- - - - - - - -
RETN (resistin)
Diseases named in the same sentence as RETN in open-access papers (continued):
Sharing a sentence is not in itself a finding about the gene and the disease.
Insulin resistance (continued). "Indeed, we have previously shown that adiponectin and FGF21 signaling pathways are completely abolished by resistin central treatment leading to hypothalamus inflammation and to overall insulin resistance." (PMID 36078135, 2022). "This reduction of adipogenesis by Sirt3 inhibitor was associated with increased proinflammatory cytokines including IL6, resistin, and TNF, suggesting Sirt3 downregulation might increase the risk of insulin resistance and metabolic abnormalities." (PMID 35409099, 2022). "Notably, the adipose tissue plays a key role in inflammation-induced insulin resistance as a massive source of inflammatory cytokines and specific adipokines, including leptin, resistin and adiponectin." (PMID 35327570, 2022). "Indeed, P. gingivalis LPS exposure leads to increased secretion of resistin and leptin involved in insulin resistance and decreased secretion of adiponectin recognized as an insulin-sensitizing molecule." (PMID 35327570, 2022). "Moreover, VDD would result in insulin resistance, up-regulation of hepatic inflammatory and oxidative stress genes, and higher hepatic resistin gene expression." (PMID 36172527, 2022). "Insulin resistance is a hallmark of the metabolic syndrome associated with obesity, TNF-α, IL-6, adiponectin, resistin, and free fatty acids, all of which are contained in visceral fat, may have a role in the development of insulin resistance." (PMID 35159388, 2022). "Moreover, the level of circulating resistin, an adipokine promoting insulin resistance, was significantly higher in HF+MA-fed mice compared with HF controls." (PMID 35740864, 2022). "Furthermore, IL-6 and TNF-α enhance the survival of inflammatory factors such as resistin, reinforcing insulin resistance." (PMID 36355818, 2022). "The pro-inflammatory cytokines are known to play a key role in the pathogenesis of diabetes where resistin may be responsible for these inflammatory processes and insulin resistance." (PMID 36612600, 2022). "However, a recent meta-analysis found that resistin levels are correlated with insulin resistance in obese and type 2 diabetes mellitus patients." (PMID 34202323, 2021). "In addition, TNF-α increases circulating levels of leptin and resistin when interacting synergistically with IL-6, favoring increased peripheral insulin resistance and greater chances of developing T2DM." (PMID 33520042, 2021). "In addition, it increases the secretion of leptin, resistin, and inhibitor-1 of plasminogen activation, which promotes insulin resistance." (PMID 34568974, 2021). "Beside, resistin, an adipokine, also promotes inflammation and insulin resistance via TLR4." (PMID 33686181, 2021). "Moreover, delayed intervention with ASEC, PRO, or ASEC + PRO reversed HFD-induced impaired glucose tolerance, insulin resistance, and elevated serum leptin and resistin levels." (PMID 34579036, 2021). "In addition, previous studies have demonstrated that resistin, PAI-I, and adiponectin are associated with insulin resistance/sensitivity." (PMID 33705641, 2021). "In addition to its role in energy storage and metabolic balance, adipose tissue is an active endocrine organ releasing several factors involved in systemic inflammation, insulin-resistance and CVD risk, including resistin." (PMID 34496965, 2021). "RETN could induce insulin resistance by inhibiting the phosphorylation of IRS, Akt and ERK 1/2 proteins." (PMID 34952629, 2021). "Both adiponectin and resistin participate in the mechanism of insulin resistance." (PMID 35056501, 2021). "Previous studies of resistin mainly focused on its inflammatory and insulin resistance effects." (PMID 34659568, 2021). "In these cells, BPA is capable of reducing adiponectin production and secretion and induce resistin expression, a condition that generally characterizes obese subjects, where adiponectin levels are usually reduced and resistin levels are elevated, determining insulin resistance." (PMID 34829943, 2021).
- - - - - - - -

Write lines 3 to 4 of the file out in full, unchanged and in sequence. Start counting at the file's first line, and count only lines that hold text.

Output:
Sharing a sentence is not in itself a finding about the gene and the disease.
Insulin resistance (continued). "Indeed, we have previously shown that adiponectin and FGF21 signaling pathways are completely abolished by resistin central treatment leading to hypothalamus inflammation and to overall insulin resistance." (PMID 36078135, 2022). "This reduction of adipogenesis by Sirt3 inhibitor was associated with increased proinflammatory cytokines including IL6, resistin, and TNF, suggesting Sirt3 downregulation might increase the risk of insulin resistance and metabolic abnormalities." (PMID 35409099, 2022). "Notably, the adipose tissue plays a key role in inflammation-induced insulin resistance as a massive source of inflammatory cytokines and specific adipokines, including leptin, resistin and adiponectin." (PMID 35327570, 2022). "Indeed, P. gingivalis LPS exposure leads to increased secretion of resistin and leptin involved in insulin resistance and decreased secretion of adiponectin recognized as an insulin-sensitizing molecule." (PMID 35327570, 2022). "Moreover, VDD would result in insulin resistance, up-regulation of hepatic inflammatory and oxidative stress genes, and higher hepatic resistin gene expression." (PMID 36172527, 2022). "Insulin resistance is a hallmark of the metabolic syndrome associated with obesity, TNF-α, IL-6, adiponectin, resistin, and free fatty acids, all of which are contained in visceral fat, may have a role in the development of insulin resistance." (PMID 35159388, 2022). "Moreover, the level of circulating resistin, an adipokine promoting insulin resistance, was significantly higher in HF+MA-fed mice compared with HF controls." (PMID 35740864, 2022). "Furthermore, IL-6 and TNF-α enhance the survival of inflammatory factors such as resistin, reinforcing insulin resistance." (PMID 36355818, 2022). "The pro-inflammatory cytokines are known to play a key role in the pathogenesis of diabetes where resistin may be responsible for these inflammatory processes and insulin resistance." (PMID 36612600, 2022). "However, a recent meta-analysis found that resistin levels are correlated with insulin resistance in obese and type 2 diabetes mellitus patients." (PMID 34202323, 2021). "In addition, TNF-α increases circulating levels of leptin and resistin when interacting synergistically with IL-6, favoring increased peripheral insulin resistance and greater chances of developing T2DM." (PMID 33520042, 2021). "In addition, it increases the secretion of leptin, resistin, and inhibitor-1 of plasminogen activation, which promotes insulin resistance." (PMID 34568974, 2021). "Beside, resistin, an adipokine, also promotes inflammation and insulin resistance via TLR4." (PMID 33686181, 2021). "Moreover, delayed intervention with ASEC, PRO, or ASEC + PRO reversed HFD-induced impaired glucose tolerance, insulin resistance, and elevated serum leptin and resistin levels." (PMID 34579036, 2021). "In addition, previous studies have demonstrated that resistin, PAI-I, and adiponectin are associated with insulin resistance/sensitivity." (PMID 33705641, 2021). "In addition to its role in energy storage and metabolic balance, adipose tissue is an active endocrine organ releasing several factors involved in systemic inflammation, insulin-resistance and CVD risk, including resistin." (PMID 34496965, 2021). "RETN could induce insulin resistance by inhibiting the phosphorylation of IRS, Akt and ERK 1/2 proteins." (PMID 34952629, 2021). "Both adiponectin and resistin participate in the mechanism of insulin resistance." (PMID 35056501, 2021). "Previous studies of resistin mainly focused on its inflammatory and insulin resistance effects." (PMID 34659568, 2021). "In these cells, BPA is capable of reducing adiponectin production and secretion and induce resistin expression, a condition that generally characterizes obese subjects, where adiponectin levels are usually reduced and resistin levels are elevated, determining insulin resistance." (PMID 34829943, 2021).